Monday, March 11, 2019

The one trillion tax talk

Would you like to pay less tax? Less income tax on your earnings, less VAT on your purchases? Having 30% more money at the beginning of the month and paying 20% less on all things that can be bought? Sure you would – who wouldn't?

Unless your tax consultant is a genius though, or unless you're willing to fight a fierce David vs Goliath battle with the tax office, you won't be enjoying the benefits of less or no taxes. Or unless you are a powerful corporation.

I don't know about you, but I pay almost always the full tax. I don't mind doing it – I put something into the big pot and then the government takes money from this pot to finance hospitals, schools and roads, plus giving the really poor a helping hand. A good and sensible invention, this tax thing. Of course the government also does a lot of stupid things with that money, like subsidizing already profitable or even harmful businesses, fighting wars, building walls and so on. Enough material for 50 years of blogging, but let's ignore it this time.

A recent study estimates that 1,000,000,000,000 (one trillion) Euros are lost each year in the EU from both tax avoidance and tax evasion. Even if the estimate was bad and it came to only half of that, there'd be still 500 billion Euros lost each year. In other words, if everyone – individual people and corporations – paid the tax that corresponds to them, the EU would basically have no more financial problems. All public debt would be paid off within nine years and absolutely everyone would have their basic needs covered, such as education, healthcare, food and a home. No higher taxes needed – just pay your fair share. And yes, Amazon, you too!

Tax law should be enforced and all should be required to pay what is owed by them. If that is not done actual inequality arises: those who pay their taxes are worse off than those who do not. Resentment builds amongst taxpayers and non-compliance increases. More worryingly still, honest business is undermined by dishonest business. This means that honest businesses are more likely to fail.” (source)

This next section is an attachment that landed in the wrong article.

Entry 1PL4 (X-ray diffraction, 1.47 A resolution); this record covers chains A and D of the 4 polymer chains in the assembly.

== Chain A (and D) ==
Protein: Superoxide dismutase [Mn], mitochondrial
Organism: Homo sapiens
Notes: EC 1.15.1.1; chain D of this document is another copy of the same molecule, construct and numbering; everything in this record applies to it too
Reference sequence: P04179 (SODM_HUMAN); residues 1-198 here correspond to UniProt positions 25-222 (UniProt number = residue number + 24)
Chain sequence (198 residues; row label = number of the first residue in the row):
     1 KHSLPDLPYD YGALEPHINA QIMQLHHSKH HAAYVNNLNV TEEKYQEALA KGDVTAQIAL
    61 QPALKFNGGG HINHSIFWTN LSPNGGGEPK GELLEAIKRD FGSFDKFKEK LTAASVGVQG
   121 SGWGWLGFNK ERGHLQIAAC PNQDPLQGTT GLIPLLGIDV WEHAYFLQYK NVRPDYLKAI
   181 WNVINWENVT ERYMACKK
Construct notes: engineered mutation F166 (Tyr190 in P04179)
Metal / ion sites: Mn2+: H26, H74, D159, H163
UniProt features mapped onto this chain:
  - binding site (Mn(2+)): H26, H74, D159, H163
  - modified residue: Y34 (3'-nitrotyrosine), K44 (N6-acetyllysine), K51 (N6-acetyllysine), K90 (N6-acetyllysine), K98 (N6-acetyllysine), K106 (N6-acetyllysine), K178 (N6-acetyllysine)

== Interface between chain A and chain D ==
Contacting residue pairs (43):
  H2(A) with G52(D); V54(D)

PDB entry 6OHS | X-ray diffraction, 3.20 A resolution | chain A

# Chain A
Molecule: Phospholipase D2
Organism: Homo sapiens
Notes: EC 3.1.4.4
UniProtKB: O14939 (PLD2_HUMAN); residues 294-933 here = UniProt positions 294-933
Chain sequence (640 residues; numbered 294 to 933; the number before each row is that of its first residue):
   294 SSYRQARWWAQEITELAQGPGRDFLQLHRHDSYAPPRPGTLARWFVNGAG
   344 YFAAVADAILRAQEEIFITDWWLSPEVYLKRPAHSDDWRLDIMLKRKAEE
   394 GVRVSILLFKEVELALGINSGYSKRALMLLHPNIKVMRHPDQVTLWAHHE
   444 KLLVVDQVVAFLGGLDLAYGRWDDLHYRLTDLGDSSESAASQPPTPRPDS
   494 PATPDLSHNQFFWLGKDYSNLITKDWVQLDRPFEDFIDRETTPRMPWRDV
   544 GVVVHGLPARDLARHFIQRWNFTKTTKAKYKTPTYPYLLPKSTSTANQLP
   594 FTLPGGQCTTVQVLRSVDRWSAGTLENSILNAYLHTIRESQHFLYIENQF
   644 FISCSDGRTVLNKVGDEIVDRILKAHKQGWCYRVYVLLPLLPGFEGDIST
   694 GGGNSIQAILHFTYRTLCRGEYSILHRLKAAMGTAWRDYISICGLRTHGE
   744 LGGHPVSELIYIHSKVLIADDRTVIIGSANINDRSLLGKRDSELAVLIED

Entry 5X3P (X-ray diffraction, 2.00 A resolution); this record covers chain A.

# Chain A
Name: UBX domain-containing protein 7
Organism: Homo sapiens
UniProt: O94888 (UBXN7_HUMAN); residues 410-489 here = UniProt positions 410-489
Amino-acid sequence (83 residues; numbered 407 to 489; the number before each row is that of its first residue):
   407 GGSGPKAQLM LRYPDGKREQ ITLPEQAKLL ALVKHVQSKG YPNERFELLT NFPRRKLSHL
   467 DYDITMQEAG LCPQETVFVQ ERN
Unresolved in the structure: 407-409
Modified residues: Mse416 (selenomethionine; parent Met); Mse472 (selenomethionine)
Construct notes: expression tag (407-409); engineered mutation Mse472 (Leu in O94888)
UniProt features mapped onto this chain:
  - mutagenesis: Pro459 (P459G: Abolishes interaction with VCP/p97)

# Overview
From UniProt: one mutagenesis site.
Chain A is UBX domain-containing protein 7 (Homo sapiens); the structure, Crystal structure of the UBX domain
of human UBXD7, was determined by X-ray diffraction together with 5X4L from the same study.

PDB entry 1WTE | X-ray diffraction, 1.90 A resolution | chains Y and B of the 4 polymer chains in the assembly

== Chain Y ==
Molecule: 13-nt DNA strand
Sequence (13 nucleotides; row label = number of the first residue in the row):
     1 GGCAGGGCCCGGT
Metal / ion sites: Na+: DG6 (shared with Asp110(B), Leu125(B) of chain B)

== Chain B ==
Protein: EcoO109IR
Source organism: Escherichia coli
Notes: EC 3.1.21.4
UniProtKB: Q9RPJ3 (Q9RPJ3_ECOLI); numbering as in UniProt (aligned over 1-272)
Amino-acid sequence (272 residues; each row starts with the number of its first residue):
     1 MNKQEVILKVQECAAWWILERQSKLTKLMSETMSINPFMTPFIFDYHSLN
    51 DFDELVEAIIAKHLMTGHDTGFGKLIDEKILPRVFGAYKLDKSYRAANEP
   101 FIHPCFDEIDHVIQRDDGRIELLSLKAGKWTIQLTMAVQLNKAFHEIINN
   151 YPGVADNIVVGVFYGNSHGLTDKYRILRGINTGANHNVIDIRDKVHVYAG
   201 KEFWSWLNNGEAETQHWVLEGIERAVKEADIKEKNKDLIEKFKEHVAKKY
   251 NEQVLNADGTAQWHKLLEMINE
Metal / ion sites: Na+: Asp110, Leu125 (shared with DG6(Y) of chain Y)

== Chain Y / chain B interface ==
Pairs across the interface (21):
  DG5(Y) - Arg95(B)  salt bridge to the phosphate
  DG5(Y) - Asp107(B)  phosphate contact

So why is there such a huge tax gap? There are many reasons, but the underlying cause is probably human greed. Greed for money and greed for power. Just as a poor woman might steal a pen when she gets the opportunity, a middle class woman saves cash when paying a cleaner in black and a rich woman steals two million from the tax pot. In the same way, a corporation, guided by its shareholders, also grabs the opportunity for extra profit when it arises.

I don't like greed, but I can accept it. It's an ancient human weakness – wanting more, always more. However, given that the facts are so clear, that it's greed leading to tax theft leading to reduced public funds, there are other things that I can't accept. Like blaming immigrants for example.

The whole tax gap disaster needs to be solved, the sooner the better. That's where most attention should go. Instead, people go crazy when we open the borders to help those we've exploited in the first place; they say we can't afford more immigrants, so why should we rescue those sinking boats? Europe first – those black folks just want to steal our money.

Greed is causing inequality. Hence greed needs to be faced, addressed and, if not eliminated, at least it has to be tamed and controlled. Racing against immigrants is not only a sad human tragedy, but it's simply the wrong strategy. It will only worsen the problem, it will divide and breed hate and it definitely won't generate 1 trillion Euros...

And just because it fits so beautifully, here's Donald Trump: 
“The point is that you can't be too greedy.”
Any questions?

No comments:

Post a Comment